A relay race is a racing competition where members of a team take turns completing parts of racecourse or performing a certain action. Relay races take the form of professional races and amateur games. Relay races are common in running, orienteering, swimming, cross-country skiing, biathlon, or ice skating. In the Olympic Games, there are several types of relay races that are part of track and field.

Luigi Riva Italian footballer

Luigi "Gigi" Riva is an Italian former professional footballer who played as a centre-forward.

Roberto Boninsegna Italian footballer

Roberto Boninsegna is an Italian former football player, who mainly played as a forward. After retiring, he worked as a football manager. As a player, he represented the Italian national side at two World Cups, reaching the final in 1970.

Valcareggi also helped Italy to qualify for the 1974 FIFA World Cup, although they were knocked out in the first round of the tournament, which led to Valcareggi stepping down from his position as Italy's head coach; during the tournament, he had an infamous falling out with Giorgio Chinaglia, who insulted Valcareggi upon being substituted. Following his international career, Valcareggi worked as a club coach in Italy and also briefly served as a pundit, also working for Fiorentina's technical sector; he was inducted into the Fiorentina Hall of Fame in 2013. [4]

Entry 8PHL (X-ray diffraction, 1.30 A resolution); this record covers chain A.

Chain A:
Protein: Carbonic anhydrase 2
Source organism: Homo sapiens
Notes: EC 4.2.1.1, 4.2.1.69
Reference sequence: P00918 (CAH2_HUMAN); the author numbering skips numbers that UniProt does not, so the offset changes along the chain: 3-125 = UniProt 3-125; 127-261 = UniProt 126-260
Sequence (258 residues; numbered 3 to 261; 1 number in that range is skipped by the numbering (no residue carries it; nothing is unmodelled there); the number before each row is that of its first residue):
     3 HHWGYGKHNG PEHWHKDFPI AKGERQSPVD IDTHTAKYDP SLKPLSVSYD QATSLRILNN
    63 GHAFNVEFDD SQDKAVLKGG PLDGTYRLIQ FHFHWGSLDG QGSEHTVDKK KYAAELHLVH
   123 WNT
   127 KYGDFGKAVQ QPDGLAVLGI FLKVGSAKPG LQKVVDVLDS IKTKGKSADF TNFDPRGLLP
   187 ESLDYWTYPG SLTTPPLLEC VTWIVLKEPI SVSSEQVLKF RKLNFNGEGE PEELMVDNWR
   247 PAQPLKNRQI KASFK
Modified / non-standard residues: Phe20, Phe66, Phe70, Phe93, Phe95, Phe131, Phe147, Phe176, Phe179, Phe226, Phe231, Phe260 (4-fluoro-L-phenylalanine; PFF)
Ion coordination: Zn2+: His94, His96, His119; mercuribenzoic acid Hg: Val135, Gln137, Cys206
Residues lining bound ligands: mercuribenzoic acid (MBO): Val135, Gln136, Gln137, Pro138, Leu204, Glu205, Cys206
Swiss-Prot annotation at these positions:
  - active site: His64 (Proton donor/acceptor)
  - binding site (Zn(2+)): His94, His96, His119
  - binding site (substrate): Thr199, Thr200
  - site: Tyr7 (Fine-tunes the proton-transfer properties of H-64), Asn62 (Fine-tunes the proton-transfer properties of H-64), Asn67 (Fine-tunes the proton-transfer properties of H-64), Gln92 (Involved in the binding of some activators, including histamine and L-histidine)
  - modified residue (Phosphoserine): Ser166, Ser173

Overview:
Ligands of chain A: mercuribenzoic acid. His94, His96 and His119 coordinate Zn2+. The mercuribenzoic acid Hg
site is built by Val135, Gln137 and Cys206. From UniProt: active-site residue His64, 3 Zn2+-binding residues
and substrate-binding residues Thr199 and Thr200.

1974 FIFA World Cup 1974 edition of the FIFA World Cup